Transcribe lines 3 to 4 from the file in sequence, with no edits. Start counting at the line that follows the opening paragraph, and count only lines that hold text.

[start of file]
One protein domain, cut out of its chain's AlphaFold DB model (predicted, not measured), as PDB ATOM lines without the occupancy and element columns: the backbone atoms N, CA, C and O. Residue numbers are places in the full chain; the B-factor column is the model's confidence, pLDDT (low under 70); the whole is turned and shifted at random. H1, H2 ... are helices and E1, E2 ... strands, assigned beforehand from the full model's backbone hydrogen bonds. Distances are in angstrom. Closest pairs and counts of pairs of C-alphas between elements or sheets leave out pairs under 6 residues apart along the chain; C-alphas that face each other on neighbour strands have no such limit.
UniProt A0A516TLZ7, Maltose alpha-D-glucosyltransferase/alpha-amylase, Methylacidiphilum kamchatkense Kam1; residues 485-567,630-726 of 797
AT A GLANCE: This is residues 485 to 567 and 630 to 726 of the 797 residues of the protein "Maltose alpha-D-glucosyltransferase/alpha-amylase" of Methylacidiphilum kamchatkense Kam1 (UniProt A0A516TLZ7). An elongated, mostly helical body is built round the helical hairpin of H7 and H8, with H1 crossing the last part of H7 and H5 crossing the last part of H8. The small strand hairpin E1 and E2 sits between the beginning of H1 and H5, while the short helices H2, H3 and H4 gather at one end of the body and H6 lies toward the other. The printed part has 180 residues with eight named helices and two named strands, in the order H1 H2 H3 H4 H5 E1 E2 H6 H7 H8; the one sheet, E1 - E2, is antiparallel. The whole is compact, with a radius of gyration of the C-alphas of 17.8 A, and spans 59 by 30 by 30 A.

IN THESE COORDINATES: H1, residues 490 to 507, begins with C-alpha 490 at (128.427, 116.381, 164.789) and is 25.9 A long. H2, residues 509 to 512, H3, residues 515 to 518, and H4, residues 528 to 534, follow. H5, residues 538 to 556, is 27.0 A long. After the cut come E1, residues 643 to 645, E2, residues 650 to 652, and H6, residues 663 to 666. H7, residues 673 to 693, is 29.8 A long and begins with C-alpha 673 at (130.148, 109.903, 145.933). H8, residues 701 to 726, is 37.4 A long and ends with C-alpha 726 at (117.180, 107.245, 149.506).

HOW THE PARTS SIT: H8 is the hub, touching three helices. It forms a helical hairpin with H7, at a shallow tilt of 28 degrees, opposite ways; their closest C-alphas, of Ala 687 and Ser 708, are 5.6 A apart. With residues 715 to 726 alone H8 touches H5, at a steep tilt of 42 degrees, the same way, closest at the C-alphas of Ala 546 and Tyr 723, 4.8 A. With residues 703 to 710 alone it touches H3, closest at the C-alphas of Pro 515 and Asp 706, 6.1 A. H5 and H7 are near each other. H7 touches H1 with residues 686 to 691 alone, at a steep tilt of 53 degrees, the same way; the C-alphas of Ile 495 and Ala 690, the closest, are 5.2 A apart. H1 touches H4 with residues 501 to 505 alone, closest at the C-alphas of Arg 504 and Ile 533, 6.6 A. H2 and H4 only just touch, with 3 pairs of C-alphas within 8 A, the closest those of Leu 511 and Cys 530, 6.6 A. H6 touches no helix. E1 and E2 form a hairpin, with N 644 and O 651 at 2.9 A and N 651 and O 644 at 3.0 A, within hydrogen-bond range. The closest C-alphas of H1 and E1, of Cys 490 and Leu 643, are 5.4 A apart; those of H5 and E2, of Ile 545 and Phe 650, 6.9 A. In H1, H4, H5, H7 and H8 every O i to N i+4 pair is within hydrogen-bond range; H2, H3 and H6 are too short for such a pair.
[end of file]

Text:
IN THESE COORDINATES: H1, residues 490 to 507, begins with C-alpha 490 at (128.427, 116.381, 164.789) and is 25.9 A long. H2, residues 509 to 512, H3, residues 515 to 518, and H4, residues 528 to 534, follow. H5, residues 538 to 556, is 27.0 A long. After the cut come E1, residues 643 to 645, E2, residues 650 to 652, and H6, residues 663 to 666. H7, residues 673 to 693, is 29.8 A long and begins with C-alpha 673 at (130.148, 109.903, 145.933). H8, residues 701 to 726, is 37.4 A long and ends with C-alpha 726 at (117.180, 107.245, 149.506).

HOW THE PARTS SIT: H8 is the hub, touching three helices. It forms a helical hairpin with H7, at a shallow tilt of 28 degrees, opposite ways; their closest C-alphas, of Ala 687 and Ser 708, are 5.6 A apart. With residues 715 to 726 alone H8 touches H5, at a steep tilt of 42 degrees, the same way, closest at the C-alphas of Ala 546 and Tyr 723, 4.8 A. With residues 703 to 710 alone it touches H3, closest at the C-alphas of Pro 515 and Asp 706, 6.1 A. H5 and H7 are near each other. H7 touches H1 with residues 686 to 691 alone, at a steep tilt of 53 degrees, the same way; the C-alphas of Ile 495 and Ala 690, the closest, are 5.2 A apart. H1 touches H4 with residues 501 to 505 alone, closest at the C-alphas of Arg 504 and Ile 533, 6.6 A. H2 and H4 only just touch, with 3 pairs of C-alphas within 8 A, the closest those of Leu 511 and Cys 530, 6.6 A. H6 touches no helix. E1 and E2 form a hairpin, with N 644 and O 651 at 2.9 A and N 651 and O 644 at 3.0 A, within hydrogen-bond range. The closest C-alphas of H1 and E1, of Cys 490 and Leu 643, are 5.4 A apart; those of H5 and E2, of Ile 545 and Phe 650, 6.9 A. In H1, H4, H5, H7 and H8 every O i to N i+4 pair is within hydrogen-bond range; H2, H3 and H6 are too short for such a pair.